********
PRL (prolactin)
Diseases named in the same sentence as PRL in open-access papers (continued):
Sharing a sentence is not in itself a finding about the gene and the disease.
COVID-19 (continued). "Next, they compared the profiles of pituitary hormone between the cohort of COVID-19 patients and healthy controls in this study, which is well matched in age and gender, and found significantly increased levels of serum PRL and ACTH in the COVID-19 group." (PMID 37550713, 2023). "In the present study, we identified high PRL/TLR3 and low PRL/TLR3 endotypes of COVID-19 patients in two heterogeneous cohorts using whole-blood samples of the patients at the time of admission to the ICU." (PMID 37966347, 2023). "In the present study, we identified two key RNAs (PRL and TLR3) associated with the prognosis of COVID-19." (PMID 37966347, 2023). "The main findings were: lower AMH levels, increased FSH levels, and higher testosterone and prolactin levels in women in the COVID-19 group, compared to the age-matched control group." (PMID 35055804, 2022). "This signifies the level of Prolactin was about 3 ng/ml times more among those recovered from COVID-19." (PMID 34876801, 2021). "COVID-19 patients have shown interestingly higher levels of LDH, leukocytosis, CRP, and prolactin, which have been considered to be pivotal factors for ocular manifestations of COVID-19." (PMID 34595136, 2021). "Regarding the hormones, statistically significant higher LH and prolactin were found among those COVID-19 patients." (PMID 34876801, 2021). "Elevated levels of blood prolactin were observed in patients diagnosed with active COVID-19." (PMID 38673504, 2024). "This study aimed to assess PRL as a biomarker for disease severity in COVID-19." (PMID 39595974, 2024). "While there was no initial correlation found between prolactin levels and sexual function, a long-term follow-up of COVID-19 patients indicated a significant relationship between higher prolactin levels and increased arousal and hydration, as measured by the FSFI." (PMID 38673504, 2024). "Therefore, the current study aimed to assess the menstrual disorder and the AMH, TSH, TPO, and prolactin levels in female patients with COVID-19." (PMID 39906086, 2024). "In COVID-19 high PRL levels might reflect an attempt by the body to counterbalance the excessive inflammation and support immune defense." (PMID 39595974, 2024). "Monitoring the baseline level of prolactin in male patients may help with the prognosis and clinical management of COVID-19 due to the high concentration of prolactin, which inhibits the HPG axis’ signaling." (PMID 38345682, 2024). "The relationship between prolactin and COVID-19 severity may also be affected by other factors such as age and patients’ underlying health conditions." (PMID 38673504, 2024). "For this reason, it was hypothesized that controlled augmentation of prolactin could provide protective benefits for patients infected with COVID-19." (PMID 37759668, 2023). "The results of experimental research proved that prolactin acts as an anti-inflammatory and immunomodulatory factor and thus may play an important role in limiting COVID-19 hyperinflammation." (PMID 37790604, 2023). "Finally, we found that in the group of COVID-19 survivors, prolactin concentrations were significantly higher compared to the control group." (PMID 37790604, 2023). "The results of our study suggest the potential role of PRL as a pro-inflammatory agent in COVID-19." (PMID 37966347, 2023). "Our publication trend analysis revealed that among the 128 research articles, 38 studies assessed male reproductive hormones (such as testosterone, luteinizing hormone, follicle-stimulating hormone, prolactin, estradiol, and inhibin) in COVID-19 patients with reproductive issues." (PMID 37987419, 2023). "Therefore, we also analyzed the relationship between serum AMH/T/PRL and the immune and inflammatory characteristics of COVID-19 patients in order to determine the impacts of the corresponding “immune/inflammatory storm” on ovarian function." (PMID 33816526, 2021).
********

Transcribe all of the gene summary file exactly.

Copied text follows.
PRL (prolactin)
Diseases named in the same sentence as PRL in open-access papers (continued):
Sharing a sentence is not in itself a finding about the gene and the disease.
COVID-19 (continued). "Next, they compared the profiles of pituitary hormone between the cohort of COVID-19 patients and healthy controls in this study, which is well matched in age and gender, and found significantly increased levels of serum PRL and ACTH in the COVID-19 group." (PMID 37550713, 2023). "In the present study, we identified high PRL/TLR3 and low PRL/TLR3 endotypes of COVID-19 patients in two heterogeneous cohorts using whole-blood samples of the patients at the time of admission to the ICU." (PMID 37966347, 2023). "In the present study, we identified two key RNAs (PRL and TLR3) associated with the prognosis of COVID-19." (PMID 37966347, 2023). "The main findings were: lower AMH levels, increased FSH levels, and higher testosterone and prolactin levels in women in the COVID-19 group, compared to the age-matched control group." (PMID 35055804, 2022). "This signifies the level of Prolactin was about 3 ng/ml times more among those recovered from COVID-19." (PMID 34876801, 2021). "COVID-19 patients have shown interestingly higher levels of LDH, leukocytosis, CRP, and prolactin, which have been considered to be pivotal factors for ocular manifestations of COVID-19." (PMID 34595136, 2021). "Regarding the hormones, statistically significant higher LH and prolactin were found among those COVID-19 patients." (PMID 34876801, 2021). "Elevated levels of blood prolactin were observed in patients diagnosed with active COVID-19." (PMID 38673504, 2024). "This study aimed to assess PRL as a biomarker for disease severity in COVID-19." (PMID 39595974, 2024). "While there was no initial correlation found between prolactin levels and sexual function, a long-term follow-up of COVID-19 patients indicated a significant relationship between higher prolactin levels and increased arousal and hydration, as measured by the FSFI." (PMID 38673504, 2024). "Therefore, the current study aimed to assess the menstrual disorder and the AMH, TSH, TPO, and prolactin levels in female patients with COVID-19." (PMID 39906086, 2024). "In COVID-19 high PRL levels might reflect an attempt by the body to counterbalance the excessive inflammation and support immune defense." (PMID 39595974, 2024). "Monitoring the baseline level of prolactin in male patients may help with the prognosis and clinical management of COVID-19 due to the high concentration of prolactin, which inhibits the HPG axis’ signaling." (PMID 38345682, 2024). "The relationship between prolactin and COVID-19 severity may also be affected by other factors such as age and patients’ underlying health conditions." (PMID 38673504, 2024). "For this reason, it was hypothesized that controlled augmentation of prolactin could provide protective benefits for patients infected with COVID-19." (PMID 37759668, 2023). "The results of experimental research proved that prolactin acts as an anti-inflammatory and immunomodulatory factor and thus may play an important role in limiting COVID-19 hyperinflammation." (PMID 37790604, 2023). "Finally, we found that in the group of COVID-19 survivors, prolactin concentrations were significantly higher compared to the control group." (PMID 37790604, 2023). "The results of our study suggest the potential role of PRL as a pro-inflammatory agent in COVID-19." (PMID 37966347, 2023). "Our publication trend analysis revealed that among the 128 research articles, 38 studies assessed male reproductive hormones (such as testosterone, luteinizing hormone, follicle-stimulating hormone, prolactin, estradiol, and inhibin) in COVID-19 patients with reproductive issues." (PMID 37987419, 2023). "Therefore, we also analyzed the relationship between serum AMH/T/PRL and the immune and inflammatory characteristics of COVID-19 patients in order to determine the impacts of the corresponding “immune/inflammatory storm” on ovarian function." (PMID 33816526, 2021).